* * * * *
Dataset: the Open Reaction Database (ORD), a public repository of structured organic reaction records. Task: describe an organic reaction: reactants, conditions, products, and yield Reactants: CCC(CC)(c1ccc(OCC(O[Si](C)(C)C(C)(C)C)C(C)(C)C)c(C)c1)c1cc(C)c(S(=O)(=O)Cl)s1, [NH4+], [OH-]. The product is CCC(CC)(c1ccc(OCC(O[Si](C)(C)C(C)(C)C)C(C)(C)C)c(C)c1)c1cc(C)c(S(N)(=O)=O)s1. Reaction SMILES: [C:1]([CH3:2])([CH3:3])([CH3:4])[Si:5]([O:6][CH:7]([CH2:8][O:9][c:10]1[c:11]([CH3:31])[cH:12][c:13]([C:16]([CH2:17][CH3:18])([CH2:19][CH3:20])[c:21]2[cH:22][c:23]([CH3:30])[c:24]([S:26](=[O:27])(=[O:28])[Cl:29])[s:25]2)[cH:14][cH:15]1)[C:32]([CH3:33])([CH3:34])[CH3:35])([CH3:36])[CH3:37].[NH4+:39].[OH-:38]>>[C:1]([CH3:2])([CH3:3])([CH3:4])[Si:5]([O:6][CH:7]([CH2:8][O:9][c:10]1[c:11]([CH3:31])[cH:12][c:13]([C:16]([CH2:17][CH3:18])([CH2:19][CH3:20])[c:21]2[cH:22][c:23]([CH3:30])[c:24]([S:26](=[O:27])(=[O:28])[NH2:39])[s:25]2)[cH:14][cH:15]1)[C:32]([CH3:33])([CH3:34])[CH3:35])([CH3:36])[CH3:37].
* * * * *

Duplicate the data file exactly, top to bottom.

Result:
Dataset: the Open Reaction Database (ORD), a public repository of structured organic reaction records. Task: describe an organic reaction: reactants, conditions, products, and yield Reactants: CCC(CC)(c1ccc(OCC(O[Si](C)(C)C(C)(C)C)C(C)(C)C)c(C)c1)c1cc(C)c(S(=O)(=O)Cl)s1, [NH4+], [OH-]. The product is CCC(CC)(c1ccc(OCC(O[Si](C)(C)C(C)(C)C)C(C)(C)C)c(C)c1)c1cc(C)c(S(N)(=O)=O)s1. Reaction SMILES: [C:1]([CH3:2])([CH3:3])([CH3:4])[Si:5]([O:6][CH:7]([CH2:8][O:9][c:10]1[c:11]([CH3:31])[cH:12][c:13]([C:16]([CH2:17][CH3:18])([CH2:19][CH3:20])[c:21]2[cH:22][c:23]([CH3:30])[c:24]([S:26](=[O:27])(=[O:28])[Cl:29])[s:25]2)[cH:14][cH:15]1)[C:32]([CH3:33])([CH3:34])[CH3:35])([CH3:36])[CH3:37].[NH4+:39].[OH-:38]>>[C:1]([CH3:2])([CH3:3])([CH3:4])[Si:5]([O:6][CH:7]([CH2:8][O:9][c:10]1[c:11]([CH3:31])[cH:12][c:13]([C:16]([CH2:17][CH3:18])([CH2:19][CH3:20])[c:21]2[cH:22][c:23]([CH3:30])[c:24]([S:26](=[O:27])(=[O:28])[NH2:39])[s:25]2)[cH:14][cH:15]1)[C:32]([CH3:33])([CH3:34])[CH3:35])([CH3:36])[CH3:37].